While collaboration marked the majority of Indigenous experience of the Second World War, not all were enthusiastic about joining the cause. Even amongst those supportive, their willingness to contribute was neither unlimited nor unconditional. Wartime taxation and lingering prewar grievances plagued Indigenous–government relations, but conscription inspired more resistance than any other issue. Across the country, and throughout the war, Indigenous communities protested conscription. Young men ignored their call to report for medical examination and avoided authorities (sometimes with support from community elders), and one violent riot broke out when the RCMP tried to arrest draft evaders from the Kahnawake Reserve south of Montréal.
Not Treated As Equals
The overall nature of Indigenous military service in the Second World War was little changed from the First World War, as a combination of factors funnelled the vast majority of Indigenous recruits into the army where they were integrated as individuals. Both the Royal Canadian Air Force (RCAF) and Royal Canadian Navy (RCN) required volunteers be “of pure European descent and of the white race,” until 1942 and 1943 respectively. The RCAF appears to have exempted Status Indians from this provision early in the war. Nevertheless, inadequate healthcare and schooling for Indigenous populations in the early 20th century meant few could meet strict medical and demanding education standards. By the mid-point of the war, only 29 Status Indians were in the RCAF, 9 in the RCN (despite the racial barrier) and approximately 1,800 in the army. This pattern held until the war’s end.
Once France surrendered in June 1940, Canada accelerated and expanded its military commitment, and initiated conscription for home defence in September 1940 (see National Resources Mobilization Act). After some uncertainty, Status Indians were included in mandatory military training and military service in Canada. First Nations leaders remembered the limited exemption in 1918 and protested that it was unjust to compel people without citizenship rights to fight to defend those same rights. Nevertheless, this policy remained unchanged until late 1944, when the conscription crisis forced Prime Minister Mackenzie King to begin sending conscripts into combat overseas, including Status Indians. This, however, violated promises made during negotiation of several historical treaties and Indian Affairs requested a limited exemption for Status Indian conscripts, which was passed in December 1944. The exemption covered only recruits from Treaties 3, 6, 8 and 11, roughly one-fifth of the Status Indian population (in the Prairies and Northwest Territories). Relatively few Indigenous men were included in the 2,463 conscripts that actually saw combat in 1945. While anti-climactic, conscription remained a major concern for Indigenous people throughout the war. conscription remained a major concern for Indigenous people throughout the war.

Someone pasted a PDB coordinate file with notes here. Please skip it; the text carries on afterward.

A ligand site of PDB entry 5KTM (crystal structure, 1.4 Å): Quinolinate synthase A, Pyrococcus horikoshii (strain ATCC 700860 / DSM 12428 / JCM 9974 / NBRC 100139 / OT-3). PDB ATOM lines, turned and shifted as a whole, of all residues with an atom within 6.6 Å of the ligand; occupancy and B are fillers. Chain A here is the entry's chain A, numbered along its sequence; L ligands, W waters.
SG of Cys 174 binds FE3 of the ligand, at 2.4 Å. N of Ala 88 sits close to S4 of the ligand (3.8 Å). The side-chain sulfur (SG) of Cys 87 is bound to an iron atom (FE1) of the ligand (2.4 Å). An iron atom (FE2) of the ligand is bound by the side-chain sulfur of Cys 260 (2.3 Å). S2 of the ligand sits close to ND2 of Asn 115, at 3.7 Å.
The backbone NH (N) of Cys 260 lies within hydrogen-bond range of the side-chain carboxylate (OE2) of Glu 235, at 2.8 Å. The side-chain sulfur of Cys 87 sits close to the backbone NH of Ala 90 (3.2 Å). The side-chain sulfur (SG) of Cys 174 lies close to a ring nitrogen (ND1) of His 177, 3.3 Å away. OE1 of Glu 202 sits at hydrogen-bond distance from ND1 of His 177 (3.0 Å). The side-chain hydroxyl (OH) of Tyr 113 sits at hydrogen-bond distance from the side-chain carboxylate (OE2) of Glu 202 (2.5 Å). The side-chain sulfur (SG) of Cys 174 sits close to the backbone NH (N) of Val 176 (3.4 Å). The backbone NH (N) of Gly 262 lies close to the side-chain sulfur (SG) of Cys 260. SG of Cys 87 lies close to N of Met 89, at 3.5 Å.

Coming Home Was A Shock
Indigenous service personnel returning to Canada in 1945–46 looked forward to the generous and diverse benefits provided by a grateful nation, benefits that were theoretically available to all veterans equally. In practice, however, Status Indians’ access to advising, application forms and all programs was not equal, as Indian Affairs handled most of their case files in ways that disadvantaged many veterans. Métis veterans similarly have felt they were ignored and largely shut out of benefits. Whether or not they received benefits, Indigenous veterans faced a steeper climb to successfully re-establishing themselves in civilian life than their non-Indigenous comrades.
Coming home after years away at war was a happy memory, but many veterans subsequently struggled to settle back into normal life. Large numbers still carried physical and psychological scars; some turned to alcohol to cope or could not remain in one place, or job, for long. Mobility was common, especially for Métis veterans. Undoubtedly, veterans contributed to rapid Indigenous urbanization in the 1950s and 1960s. They also contributed to an increase in Indigenous political organization, especially at the regional and provincial levels, in the post-war period. However, many found the return to societal racism and marginalization difficult after the acceptance they experienced in uniform. Perhaps this explains anecdotal reports suggesting that many Indigenous veterans re-enlisted for service in the Korean War, approximately 1950–53. Amongst them was the most decorated Indigenous soldier of the Second World War, Sergeant Thomas Prince, who did two tours in Korea.
The brave Indigenous men and women who left their homes during the Second World War to contribute to the struggle for peace were true heroes. The extra challenges that they had to face and overcome make their achievements all the more notable.